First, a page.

We got a later start on our garden this year, and although I'm really not sure about the relative timing of plants getting into the ground with respect to last year, this year's plants were started later indoors and may have been smaller when we put them in the ground. We had to get them on a drip line before we went on a road trip at the end of last month.
The chocolate mints, in two pots, are growing like crazy, and we're thinking of starting more pots so we can give some away.
We've planted fewer vegetables this year, partly so this squash can have more room than last year's had, partly so the chard can have more room, and also so we can plant more flowers.
Friday morning, a little more than a week after the squash photo was taken, the temperature dropped below freezing, and currently the little guy doesn't look so hot: leaves have wilted and dried some. The squash, basil, a newly planted melon, and oregano were covered last night, and we'll keep covering until we get some summer-like temperatures (even spring-like temps would be helpful).
And so, this is how the back garden looked on May 27th, just after the drip line went in. There are little chard plants, the squash, two or three tiny tomatoes, green bean seeds against the far wall, and lots of flower seeds scattered everywhere.
A little more than a week later, yesterday afternoon, the back garden has larger chard plants (still hard to see but on the left), and the tomato plants look like they have survived all the chilly mornings. The larger plant towards the back, behind the pot of chocolate mints, is the honeydew melon MOH planted after we came back from our late May road trip. No seedlings have sprouted.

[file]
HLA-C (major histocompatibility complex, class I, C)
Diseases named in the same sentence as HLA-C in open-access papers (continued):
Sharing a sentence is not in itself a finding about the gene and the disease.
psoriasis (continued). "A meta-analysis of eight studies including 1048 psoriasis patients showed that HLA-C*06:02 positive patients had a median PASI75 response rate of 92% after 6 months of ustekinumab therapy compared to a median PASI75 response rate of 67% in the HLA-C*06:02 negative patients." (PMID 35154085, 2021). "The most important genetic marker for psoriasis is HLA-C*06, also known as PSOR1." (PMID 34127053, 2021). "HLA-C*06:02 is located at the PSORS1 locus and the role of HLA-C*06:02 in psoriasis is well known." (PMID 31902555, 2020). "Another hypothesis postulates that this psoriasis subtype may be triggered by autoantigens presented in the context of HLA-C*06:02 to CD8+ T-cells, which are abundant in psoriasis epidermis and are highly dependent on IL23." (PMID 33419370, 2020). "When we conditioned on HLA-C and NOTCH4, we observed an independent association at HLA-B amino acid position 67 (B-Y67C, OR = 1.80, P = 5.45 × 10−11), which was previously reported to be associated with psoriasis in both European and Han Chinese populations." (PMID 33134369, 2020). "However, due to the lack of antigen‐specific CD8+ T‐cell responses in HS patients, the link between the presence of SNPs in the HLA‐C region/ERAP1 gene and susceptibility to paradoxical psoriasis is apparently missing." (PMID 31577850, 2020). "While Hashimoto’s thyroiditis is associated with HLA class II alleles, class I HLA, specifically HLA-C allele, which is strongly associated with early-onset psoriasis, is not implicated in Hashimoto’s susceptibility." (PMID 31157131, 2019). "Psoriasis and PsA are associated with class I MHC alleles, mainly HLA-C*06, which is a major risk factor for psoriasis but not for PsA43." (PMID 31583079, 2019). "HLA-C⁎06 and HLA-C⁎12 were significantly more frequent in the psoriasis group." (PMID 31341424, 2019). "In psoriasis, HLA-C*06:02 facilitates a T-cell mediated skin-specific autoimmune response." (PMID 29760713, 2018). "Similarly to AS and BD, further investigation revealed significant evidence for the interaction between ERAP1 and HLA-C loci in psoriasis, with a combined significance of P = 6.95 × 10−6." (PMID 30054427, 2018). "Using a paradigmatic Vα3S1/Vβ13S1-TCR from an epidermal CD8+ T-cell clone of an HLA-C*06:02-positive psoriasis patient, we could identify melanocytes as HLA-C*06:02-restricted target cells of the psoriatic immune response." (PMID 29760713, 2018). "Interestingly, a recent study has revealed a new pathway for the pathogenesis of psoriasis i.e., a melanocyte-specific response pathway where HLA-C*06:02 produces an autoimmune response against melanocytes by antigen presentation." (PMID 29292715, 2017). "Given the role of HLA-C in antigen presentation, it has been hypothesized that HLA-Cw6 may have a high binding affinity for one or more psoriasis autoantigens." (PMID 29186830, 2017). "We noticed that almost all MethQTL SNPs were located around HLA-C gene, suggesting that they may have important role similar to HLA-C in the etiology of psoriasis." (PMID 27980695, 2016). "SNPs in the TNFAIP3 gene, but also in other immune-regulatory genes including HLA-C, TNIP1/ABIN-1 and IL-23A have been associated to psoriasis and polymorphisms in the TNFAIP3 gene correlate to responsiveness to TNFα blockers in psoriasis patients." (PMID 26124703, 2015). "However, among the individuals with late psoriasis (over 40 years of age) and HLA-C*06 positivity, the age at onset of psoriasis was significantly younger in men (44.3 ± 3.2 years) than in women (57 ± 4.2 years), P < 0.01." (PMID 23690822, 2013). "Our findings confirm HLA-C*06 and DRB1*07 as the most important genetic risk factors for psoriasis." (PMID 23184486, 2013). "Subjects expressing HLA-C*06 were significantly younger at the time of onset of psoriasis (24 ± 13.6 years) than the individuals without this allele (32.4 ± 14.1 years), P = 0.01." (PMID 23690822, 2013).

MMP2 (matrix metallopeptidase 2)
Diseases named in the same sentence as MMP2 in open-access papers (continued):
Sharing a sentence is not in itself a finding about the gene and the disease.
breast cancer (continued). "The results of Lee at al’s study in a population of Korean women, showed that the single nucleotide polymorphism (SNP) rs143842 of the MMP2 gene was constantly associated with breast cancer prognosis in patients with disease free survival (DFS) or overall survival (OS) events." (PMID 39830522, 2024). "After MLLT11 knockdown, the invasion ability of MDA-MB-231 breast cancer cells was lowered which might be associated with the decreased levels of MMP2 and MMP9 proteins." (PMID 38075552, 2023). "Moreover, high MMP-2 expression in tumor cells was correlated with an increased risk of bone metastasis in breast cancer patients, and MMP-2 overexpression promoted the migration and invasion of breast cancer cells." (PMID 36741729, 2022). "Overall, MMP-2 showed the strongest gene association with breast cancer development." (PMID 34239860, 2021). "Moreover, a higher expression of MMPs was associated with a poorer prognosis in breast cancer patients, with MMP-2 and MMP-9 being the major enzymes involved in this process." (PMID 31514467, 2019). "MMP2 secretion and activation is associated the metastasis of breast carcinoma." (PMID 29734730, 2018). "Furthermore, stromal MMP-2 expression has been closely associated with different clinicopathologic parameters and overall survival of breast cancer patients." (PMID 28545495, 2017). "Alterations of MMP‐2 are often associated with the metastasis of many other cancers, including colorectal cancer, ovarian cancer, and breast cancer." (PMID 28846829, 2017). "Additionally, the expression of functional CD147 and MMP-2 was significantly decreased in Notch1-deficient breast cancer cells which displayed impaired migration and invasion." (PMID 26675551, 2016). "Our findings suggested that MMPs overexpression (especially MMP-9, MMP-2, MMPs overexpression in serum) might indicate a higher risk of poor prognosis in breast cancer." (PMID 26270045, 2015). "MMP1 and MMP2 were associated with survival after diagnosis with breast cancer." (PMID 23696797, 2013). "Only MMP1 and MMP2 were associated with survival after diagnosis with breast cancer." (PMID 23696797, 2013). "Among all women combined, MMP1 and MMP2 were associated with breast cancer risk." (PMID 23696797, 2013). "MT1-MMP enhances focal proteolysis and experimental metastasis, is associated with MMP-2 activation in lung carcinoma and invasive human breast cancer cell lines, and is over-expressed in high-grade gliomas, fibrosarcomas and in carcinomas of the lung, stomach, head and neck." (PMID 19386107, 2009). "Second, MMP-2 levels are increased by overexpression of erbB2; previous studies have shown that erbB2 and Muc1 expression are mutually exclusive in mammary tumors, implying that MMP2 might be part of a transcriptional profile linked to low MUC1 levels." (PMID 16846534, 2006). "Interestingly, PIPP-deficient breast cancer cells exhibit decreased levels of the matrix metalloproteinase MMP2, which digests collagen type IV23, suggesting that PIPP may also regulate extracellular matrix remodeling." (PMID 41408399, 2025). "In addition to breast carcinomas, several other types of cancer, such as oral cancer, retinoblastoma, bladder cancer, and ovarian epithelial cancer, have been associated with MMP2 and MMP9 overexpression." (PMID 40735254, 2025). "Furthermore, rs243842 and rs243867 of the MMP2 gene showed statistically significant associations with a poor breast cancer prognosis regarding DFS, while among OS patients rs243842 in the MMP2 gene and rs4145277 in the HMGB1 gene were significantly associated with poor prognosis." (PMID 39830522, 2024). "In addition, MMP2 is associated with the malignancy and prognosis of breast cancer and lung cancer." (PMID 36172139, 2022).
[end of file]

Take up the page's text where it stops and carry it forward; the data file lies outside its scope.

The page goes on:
Here's the front garden as it looked on May 27th: a chocolate mint pot, two tiny basil plants almost drowning in the water of the newly re-established drip line, and lots of flower seeds in the ground.
And here's the front garden yesterday afternoon. I've taken matters into my own hands and planted a few nursery flowers from the big city — marigolds, a lavender, some little daisy-like flowers, and the some oregano. Possibly some little seedlings have sprouted; probably they are common weeds. Across the street in a barren spot, I threw out some wildflower seeds: Cosmos and bachelor buttons. These aren't on a drip line, and will require watering by hand.
As it turns out, we needn't have bought plants from the out-of-town nursery — a local hardware store has put in a couple greenhouses and has quite a nice supply of flowers, herbs, and vegetables (and other things including trees). We had lost our only nursery last year to the go-out-of-business demons, but now we have a replacement. I hope it does well.
In the meantime, MOH has started new squash seeds indoors in our heated seedling mat, along with seeds from our ballon flower.